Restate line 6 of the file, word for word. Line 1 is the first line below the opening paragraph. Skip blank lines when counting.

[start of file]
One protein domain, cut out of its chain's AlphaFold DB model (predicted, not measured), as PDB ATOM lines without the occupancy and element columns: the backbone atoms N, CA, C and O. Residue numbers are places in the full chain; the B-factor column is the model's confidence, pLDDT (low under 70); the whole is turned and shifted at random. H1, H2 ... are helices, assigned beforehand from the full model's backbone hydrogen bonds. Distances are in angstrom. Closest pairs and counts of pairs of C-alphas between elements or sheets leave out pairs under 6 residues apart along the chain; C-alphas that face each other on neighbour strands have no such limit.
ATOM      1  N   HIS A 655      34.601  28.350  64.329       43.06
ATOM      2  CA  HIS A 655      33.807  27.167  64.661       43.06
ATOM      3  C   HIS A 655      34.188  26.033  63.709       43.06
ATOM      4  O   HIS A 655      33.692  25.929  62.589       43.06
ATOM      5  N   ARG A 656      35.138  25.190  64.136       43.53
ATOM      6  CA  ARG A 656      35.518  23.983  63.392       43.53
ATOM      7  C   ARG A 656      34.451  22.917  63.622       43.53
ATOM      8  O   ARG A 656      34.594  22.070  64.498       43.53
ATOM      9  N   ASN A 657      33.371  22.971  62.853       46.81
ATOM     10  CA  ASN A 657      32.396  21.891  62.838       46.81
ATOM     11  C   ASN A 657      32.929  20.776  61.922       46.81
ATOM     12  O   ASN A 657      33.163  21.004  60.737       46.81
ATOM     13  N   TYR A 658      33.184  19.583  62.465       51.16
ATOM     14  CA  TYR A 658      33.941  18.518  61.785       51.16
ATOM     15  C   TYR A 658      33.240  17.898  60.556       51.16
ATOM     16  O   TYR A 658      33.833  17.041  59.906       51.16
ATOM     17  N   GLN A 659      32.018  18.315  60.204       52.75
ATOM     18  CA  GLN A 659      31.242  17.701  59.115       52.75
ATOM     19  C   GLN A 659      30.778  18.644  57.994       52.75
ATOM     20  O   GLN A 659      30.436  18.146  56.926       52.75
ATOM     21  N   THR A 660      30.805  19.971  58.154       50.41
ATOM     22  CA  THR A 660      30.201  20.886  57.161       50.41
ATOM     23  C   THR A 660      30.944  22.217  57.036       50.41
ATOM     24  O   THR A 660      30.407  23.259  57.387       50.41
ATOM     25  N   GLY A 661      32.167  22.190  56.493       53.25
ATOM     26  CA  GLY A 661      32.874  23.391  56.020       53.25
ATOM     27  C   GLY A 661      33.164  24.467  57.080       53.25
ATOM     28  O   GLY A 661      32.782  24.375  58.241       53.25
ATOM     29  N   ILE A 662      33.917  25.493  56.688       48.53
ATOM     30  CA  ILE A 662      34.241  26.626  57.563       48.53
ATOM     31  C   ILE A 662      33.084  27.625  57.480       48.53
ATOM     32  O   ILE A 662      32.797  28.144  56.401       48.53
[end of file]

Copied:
ATOM      6  CA  ARG A 656      35.518  23.983  63.392       43.53